By Yuri Kazachkov
City, Fountains, Wakeskating.
These three words go together well. The connection between the first two is obvious. Every town in the world tries hard to leave a piece of nature in it. This results in flower-beds, tree remainings, senseless city zoos, and fountains, for instance. This way people try to save an illusion of primeval beauty which is being constantly destroyed by concrete jungle.
So why not bring this urge to naturalness through artificial facilities to a total absurd? There’s a “No swimming!” sign near every concrete, granite, marble or just ennobled pond in Moscow. The signs picture a crossed-out fella swimming the crawl. Well that’s just perfect! Then sign has nothing to do with us!
We are the “THM.” Dmitry “Sickboy”, Alex “Ezh” and Yuri “Yeti”. A small group of board-minded lads in search for irregular adrenaline sources. Two seasons ago we stated dreaming about using the Moscow ponds for our own purposes. We made the first attempts to open up the Memorial Museum and Moscow State University back in 2006. We were using a small Nissan Micra for towing at that time. On the one hand this fact did pump up the adrenaline as we were forced to break the driving rules and it didn’t allow us to use the “hit-and-run” tactics. On the other hand it lead to the conflicts with the police which is sometimes way too expensive in Russia.
The problem with the towing device was solved in the 2008 season. We finally became the happy owners of a winch. The winch literally loosened our hands. Nothing would stop us from conquering the picturesque wells of our megapolis now.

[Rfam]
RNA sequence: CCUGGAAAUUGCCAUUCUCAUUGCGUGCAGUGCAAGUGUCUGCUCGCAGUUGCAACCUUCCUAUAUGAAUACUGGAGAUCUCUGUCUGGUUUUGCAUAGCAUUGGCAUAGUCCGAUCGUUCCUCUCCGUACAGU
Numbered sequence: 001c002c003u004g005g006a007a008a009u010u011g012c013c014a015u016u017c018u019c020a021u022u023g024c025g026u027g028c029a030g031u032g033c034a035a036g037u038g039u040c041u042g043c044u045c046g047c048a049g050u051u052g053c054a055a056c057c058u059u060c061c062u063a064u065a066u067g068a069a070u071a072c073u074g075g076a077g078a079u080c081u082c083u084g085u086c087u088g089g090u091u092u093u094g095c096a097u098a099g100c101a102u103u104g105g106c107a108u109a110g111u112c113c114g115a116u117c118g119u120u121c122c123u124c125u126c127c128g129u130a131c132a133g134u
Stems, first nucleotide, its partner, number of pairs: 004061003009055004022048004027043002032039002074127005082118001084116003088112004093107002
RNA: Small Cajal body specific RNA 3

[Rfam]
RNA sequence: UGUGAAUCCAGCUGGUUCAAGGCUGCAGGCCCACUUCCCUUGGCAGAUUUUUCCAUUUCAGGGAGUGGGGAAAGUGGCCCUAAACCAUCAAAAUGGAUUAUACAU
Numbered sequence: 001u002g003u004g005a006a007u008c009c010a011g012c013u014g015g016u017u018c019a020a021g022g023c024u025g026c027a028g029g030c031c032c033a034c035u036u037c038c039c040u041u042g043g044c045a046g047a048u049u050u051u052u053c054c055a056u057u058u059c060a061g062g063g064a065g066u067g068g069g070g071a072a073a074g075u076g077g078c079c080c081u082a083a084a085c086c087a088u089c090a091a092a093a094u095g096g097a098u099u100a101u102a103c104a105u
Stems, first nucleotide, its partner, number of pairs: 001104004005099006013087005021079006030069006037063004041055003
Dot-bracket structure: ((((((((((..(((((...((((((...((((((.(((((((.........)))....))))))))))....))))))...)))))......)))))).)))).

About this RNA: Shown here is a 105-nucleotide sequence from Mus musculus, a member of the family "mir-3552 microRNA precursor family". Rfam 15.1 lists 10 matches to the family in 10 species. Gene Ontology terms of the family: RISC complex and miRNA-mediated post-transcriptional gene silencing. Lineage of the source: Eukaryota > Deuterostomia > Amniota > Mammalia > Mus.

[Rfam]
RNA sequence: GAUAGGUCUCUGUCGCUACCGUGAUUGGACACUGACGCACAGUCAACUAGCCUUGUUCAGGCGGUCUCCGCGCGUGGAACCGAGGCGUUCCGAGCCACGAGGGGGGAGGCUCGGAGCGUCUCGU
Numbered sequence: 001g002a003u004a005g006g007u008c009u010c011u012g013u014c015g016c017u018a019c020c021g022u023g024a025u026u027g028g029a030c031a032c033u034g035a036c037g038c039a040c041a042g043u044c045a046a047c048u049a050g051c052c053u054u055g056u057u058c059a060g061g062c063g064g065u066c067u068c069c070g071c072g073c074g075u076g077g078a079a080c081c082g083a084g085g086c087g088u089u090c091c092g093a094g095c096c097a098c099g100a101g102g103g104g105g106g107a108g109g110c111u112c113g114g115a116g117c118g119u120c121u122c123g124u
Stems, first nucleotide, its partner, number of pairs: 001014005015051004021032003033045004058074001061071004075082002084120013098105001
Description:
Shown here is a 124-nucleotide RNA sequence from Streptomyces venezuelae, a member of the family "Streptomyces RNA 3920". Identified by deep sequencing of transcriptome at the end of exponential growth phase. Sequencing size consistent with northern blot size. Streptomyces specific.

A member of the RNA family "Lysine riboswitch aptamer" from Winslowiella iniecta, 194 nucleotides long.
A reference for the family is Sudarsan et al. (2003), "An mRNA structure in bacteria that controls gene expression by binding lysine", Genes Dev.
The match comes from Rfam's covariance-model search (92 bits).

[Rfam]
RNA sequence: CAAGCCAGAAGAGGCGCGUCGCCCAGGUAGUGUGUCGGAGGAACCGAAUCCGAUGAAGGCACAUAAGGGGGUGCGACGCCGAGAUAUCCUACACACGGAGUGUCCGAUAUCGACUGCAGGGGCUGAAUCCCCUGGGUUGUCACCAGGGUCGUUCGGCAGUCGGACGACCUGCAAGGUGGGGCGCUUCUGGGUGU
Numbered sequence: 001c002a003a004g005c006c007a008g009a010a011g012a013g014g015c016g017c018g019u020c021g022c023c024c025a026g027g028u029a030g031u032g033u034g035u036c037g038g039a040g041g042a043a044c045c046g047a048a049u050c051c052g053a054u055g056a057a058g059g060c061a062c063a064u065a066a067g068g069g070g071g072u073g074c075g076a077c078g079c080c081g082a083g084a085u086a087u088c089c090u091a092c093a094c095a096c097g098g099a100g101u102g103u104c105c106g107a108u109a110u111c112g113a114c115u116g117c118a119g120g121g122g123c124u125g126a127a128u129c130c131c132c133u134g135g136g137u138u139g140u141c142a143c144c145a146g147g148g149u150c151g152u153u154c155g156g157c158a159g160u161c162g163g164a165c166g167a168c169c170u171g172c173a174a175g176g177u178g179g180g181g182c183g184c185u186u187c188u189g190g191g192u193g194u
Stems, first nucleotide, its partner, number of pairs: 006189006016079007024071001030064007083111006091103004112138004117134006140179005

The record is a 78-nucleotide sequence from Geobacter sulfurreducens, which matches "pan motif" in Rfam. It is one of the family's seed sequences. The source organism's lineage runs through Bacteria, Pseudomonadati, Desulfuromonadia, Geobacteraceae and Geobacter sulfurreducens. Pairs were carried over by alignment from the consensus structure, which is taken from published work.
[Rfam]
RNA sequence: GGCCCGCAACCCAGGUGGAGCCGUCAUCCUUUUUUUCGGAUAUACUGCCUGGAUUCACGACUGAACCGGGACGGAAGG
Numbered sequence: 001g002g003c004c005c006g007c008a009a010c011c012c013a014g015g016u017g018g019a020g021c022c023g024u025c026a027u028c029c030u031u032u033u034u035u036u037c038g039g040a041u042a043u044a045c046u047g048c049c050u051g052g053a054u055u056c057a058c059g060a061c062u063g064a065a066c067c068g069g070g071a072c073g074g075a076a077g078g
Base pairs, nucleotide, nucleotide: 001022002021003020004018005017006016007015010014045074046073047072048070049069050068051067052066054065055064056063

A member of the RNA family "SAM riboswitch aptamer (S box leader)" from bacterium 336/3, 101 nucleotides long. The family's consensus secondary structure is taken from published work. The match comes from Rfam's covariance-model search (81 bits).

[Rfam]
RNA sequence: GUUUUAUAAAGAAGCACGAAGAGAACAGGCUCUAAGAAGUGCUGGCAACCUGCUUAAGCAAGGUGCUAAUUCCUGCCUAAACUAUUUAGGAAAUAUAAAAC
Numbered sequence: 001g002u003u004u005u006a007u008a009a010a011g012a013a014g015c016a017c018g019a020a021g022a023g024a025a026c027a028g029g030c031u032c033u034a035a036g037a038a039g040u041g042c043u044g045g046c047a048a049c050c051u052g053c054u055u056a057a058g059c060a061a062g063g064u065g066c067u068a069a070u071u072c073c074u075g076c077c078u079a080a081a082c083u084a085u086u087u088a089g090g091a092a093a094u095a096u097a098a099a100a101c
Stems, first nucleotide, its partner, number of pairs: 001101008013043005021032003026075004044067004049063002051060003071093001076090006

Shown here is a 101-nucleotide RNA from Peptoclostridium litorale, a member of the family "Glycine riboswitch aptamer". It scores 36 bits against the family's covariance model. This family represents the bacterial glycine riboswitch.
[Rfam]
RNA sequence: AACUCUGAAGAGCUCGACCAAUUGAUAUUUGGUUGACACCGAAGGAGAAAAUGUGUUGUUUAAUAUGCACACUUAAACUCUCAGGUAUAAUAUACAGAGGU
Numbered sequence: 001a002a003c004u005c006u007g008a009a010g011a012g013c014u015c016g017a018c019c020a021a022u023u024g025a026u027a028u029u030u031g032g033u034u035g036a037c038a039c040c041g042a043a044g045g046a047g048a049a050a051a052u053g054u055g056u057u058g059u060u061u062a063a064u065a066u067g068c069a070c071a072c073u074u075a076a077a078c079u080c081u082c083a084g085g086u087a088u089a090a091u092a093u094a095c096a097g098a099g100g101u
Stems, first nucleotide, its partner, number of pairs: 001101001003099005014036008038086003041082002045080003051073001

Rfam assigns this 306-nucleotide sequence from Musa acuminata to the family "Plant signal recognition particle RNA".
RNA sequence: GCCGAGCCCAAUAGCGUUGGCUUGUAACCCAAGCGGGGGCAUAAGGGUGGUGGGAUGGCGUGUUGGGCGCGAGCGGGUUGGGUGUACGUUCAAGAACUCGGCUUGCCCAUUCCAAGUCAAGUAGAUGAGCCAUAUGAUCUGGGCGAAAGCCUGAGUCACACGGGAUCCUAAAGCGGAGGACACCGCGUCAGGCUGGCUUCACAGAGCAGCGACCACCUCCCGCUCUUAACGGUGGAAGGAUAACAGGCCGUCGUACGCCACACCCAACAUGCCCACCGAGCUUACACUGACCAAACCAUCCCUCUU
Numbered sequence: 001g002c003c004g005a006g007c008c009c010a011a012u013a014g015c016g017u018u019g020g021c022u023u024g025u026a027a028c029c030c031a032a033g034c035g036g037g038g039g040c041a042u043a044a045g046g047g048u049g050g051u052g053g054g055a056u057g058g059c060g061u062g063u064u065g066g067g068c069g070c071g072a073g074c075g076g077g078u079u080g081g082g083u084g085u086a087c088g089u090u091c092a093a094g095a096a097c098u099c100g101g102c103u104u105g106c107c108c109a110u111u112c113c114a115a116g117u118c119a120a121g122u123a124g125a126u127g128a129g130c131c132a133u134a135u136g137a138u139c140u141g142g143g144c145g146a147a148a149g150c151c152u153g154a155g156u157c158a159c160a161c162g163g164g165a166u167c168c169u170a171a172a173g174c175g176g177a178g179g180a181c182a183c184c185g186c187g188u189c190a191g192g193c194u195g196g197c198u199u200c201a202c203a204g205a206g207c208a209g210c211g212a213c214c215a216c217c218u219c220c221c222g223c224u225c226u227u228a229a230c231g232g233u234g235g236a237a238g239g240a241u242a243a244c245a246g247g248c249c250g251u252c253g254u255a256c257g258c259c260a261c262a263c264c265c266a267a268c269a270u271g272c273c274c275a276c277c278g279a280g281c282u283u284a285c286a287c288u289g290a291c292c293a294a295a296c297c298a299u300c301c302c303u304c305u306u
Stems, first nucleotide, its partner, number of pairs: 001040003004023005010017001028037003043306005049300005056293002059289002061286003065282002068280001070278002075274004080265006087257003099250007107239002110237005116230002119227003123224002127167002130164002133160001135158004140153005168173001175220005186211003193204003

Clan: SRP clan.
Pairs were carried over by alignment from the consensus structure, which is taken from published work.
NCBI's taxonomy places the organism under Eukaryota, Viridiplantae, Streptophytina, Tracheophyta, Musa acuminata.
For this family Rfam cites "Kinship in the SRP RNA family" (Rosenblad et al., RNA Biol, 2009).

All over the world wakeskating is developing this way. Wakeskaters appear in the most unpredictable places in the US. The only term is availability of water. European wakeskaters try to pick the most aesthetical spots. Medieval castles, museums, cathedrals and city quays are their backgrounds. The beautifulness of Russian fountains is widely known. People from all over the world take sightseeing tours and visit them. But let’s focus on five specific spots.
–Dvotsoviy Pond (Palace Pond)–
Not too many people know thу name of this pond. It is situated between the Ostankino tower and the Sheremetyevo manor. It was drawing our attention for a long time. The first reason is the tower itself. It’s the main communication tower in Russia and is as popular as the Eifel tower. There’s a very beautiful church right across the lake. The monumental building of the telecommunications center completes the entourage. The tower and the tele-center are under a reinforced control which means that all surroundings are being patrolled day and night. Yet we managed to do everything we wanted one sunny Saturday morning. The only problem we faced was too much driftweed on the surface and underwater. We had to cancel a ride several times because the rope got caught by the plants while being unreeled and drowned. We stayed on the spot a little bit longer than it was planned initially and made off.
–The Yauza River–
Yauza is a small river which falls into the Moscow river somewhere downtown. It is known for being one of the dirtiest rivers in Moscow region. It seems the part of Yauza where we wanted to ride should be marked off with a “skull and crossbones” sign. There are some armature remains of an old aqueduct sticking out of the water, stains of oil on the surface which would get bigger if you stepped into the mud which was supposed to be the sand bottom. It even smelled like in a car repair shop there. But all this was compensated by a gorgeous “brand-new” aqueduct with huge arcs, a very winch-friendly bridge next to it and a relatively quiet environment broken only by some bums asking for cigarettes. We had enough time so Ezh and Sickboy were listening carefully to Fred and were trying to follow his order again and again. After they had drank enough of wastewater and got their feet all covered with bluish-black silt everyone went to wash off the dirt. Those who didn’t get into the water – went to wash off the feeling of dirt.